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Census says Meridian hit 99,926 residents back on July 1

Meridian’s Generations Plaza. A recent report from the U.S. Census says the southern Idaho city is the 10th fastest-growing metro area in the United States. File photo.

Meridian is the 10th fastest-growing city in the United States among cities with at least 50,000 residents behind five Texas cities and suburbs of Phoenix, Denver, Nashville and Des Moines, according to the U.S. Census bureau’s annual estimate of city populations.

The Census pegs Meridian at 99,926, as of July 1. Since that time, however, Meridian has added an estimated 22 residents per day to get closer to the 106,410 estimated on April 1 by the Community Planning Association of Southwest Idaho.

The official national population estimate tapped by all sorts of entities when mentioning population will keep Meridian below 100,000 for at least one more year.

The Census calculated a 4.6 percent population gain for Meridian in the one year up to July 1, more than four times the 1.0 percent growth across 287 cities in the western states with a population above 50,000. Bend, Oregon, ranked as the 12th fastest growing city at 4.3 percent, reaching 94,570 residents.

Frisco and New Braunfels, both in Texas, at 8.2 percent and 8.0 percent population growth for the year July to July, respectively, were the nation’s two fastest growing cities, according to the Census. COMPASS calculated 8.5 percent growth for Meridian for April to April.

The population and percentage differences between the Census and COMPASS don’t concern Boise Valley Economic Partnership researcher Ethan Mansfield much.

“If it’s off by 5,000, it’s not a big deal,” Mansfield said. “The Census may be slightly less accurate and less timely. My thought is these are all estimates anyway. And, frankly, that’s what COMPASS is doing as well. BVEP always uses Census numbers. (Clients) can fact check Census numbers. We can compare them across every region of the U.S.”

The Census has Nampa at 93,590 with COMPASS’s count nine months later at 98,370. Boise is at 226,570 with 1.4 percent growth over the prior year, according to the Census Bureau, and COMPASS has Boise at 232,300.

In Idaho, however, Post Falls had the fastest growth rate among larger cities at 5.6 percent, reaching 33,290 residents on July 1, according to the Census, a 1,757 person increase from 2016.

Post Falls passed Lewiston from 2016 to 2017 to become Idaho’s ninth largest city. Post Falls has been Idaho’s second fastest growing city behind Meridian since 2010, according to the Census,

Among Idaho’s other larger cities, the 2017 population estimate for Idaho Falls is 61,077, Pocatello is 55,193, Caldwell is 54,660, Coeur d’Alene is 50,665, Twin Falls is 49,202, Post Falls is 33,290 and Lewiston is 32,820.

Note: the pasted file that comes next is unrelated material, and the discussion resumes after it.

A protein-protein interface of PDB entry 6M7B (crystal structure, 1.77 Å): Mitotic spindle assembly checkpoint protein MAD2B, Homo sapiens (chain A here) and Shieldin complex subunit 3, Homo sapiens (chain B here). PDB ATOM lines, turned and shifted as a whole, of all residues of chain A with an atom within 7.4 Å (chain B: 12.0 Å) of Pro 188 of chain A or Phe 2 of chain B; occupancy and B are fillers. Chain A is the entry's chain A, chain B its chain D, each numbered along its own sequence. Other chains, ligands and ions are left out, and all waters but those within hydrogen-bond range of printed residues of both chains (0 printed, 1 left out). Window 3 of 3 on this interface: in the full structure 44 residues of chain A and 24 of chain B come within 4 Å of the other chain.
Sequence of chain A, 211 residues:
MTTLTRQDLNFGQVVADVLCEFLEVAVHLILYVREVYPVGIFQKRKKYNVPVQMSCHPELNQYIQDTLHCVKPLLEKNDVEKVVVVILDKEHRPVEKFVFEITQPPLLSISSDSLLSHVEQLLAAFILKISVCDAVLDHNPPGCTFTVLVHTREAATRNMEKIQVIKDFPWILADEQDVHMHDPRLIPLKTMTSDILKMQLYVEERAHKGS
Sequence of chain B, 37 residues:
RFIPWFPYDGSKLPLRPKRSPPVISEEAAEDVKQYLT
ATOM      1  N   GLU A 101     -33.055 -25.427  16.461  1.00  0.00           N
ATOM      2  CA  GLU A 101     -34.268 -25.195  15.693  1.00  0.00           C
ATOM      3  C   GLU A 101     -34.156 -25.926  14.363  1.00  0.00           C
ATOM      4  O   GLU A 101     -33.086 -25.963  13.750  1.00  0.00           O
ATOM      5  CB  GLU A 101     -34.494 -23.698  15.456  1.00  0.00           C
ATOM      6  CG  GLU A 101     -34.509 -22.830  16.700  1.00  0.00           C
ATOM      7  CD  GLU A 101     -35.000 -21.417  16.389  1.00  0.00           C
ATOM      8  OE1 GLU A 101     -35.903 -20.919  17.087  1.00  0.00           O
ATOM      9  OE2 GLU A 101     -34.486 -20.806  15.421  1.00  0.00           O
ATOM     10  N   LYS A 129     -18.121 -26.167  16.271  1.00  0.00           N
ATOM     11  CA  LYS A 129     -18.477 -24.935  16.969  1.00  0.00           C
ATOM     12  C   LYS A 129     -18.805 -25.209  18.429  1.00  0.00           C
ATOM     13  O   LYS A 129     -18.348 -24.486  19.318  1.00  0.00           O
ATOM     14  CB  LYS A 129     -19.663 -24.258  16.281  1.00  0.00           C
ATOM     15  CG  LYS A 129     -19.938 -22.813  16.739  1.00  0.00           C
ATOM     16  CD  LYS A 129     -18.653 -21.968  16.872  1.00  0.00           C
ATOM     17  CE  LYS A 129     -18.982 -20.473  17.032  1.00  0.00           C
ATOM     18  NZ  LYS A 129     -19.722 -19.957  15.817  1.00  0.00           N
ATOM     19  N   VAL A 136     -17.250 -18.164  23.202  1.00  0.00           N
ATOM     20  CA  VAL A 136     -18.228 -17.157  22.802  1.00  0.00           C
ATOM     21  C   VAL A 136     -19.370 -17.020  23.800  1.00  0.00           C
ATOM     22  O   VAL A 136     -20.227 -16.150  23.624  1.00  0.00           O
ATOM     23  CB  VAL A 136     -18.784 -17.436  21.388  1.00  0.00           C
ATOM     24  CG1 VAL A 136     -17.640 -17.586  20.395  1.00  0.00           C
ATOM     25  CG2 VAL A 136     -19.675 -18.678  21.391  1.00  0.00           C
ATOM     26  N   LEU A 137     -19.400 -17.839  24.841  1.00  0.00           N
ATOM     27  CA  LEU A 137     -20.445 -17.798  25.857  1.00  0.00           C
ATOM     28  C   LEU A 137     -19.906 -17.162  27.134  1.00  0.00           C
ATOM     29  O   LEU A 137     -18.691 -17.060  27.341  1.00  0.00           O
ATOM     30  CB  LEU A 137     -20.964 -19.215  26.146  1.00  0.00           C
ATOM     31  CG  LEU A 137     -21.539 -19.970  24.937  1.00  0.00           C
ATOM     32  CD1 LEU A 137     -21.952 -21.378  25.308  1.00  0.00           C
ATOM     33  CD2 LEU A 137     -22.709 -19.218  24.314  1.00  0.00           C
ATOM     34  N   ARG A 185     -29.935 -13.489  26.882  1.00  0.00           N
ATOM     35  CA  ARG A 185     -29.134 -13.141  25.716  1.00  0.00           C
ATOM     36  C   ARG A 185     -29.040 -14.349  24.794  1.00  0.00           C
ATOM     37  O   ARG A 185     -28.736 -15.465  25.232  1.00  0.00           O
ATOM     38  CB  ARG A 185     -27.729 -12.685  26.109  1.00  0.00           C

In other sizeable Idaho cities, Eagle has 26,089 residents, Kuna 19,210, Garden City 11,890, Moscow 25,146, Chubbuck 14,869 and Ammon 15,540.

The 2.1 percent one-year population growth in Twin Falls doesn’t tell the whole story, city officials said.

“There is so much daily influx of people requiring services that don’t live here and don’t pay taxes here,” Mayor Shawn Barigar said.

Twin Falls has a service area of 250,000 to 300,000 people stretching from Elko to as far away as Stanley for retail, advanced medical care and education, Twin Falls City Manager Travis Rothweiler said.

“Any given day, our population increases 70 percent to 85,000 (with people coming into town for the day),” Rothweiler said. “Twin Falls has 77 sworn police officers. The city has determined that 48 percent of traffic citations are issued to visitors and 27 percent of paramedic calls are for visitors.”


Housing is not booming as it was in the early 2000s

In the same fastest-growing cities news release, the Census Bureau also addressed housing unit growth since the 2010 Census. All the more populated counties in Idaho and across the western states added homes in the top “more than 5 percent” category. Custer, Power and Shoshone were the only Idaho counties that did not add at least 2 percent to their housing stocks.

Comparing the housing boom of 2000 to 2007 to the recovery and ascending years of 2010 to 2017, however, the Census has Idaho’s more populated counties at the bottom of the chart with today’s housing production at least  5 percent lower than the early 21st century.

Clark and Minidoka were the only Idaho counties producing at least 2 percent more homes now than in 2000 to 2007. Nearby Elko and Lander counties in northern Nevada were the only counties in the seven westernmost states that built more than 5 percent the number of homes in the 2010s than in the 2000s.


Population growth 2010 to 2017
The population growth rate in Idaho’s 10 largest cities from 2010 to 2017
Meridian: 31.0 percent
Post Falls 20.0 percent
Caldwell: 18.1 percent
Coeur d’Alene: 14.7 percent
Nampa: 14.4 percent
Twin Falls: 11.1 percent
Boise: 8.7 percent
Idaho Falls: 7.0 percent
Lewiston: 2.9 percent
Pocatello: 1.8 percent
Source: U.S. Census Bureau

About Teya Vitu

Teya Vitu is an Idaho Business Review reporter, covering commercial real estate, construction, transportation and whatever else may intrigue him in the moment. Join me on Twitter at @IBR_TeyaVitu.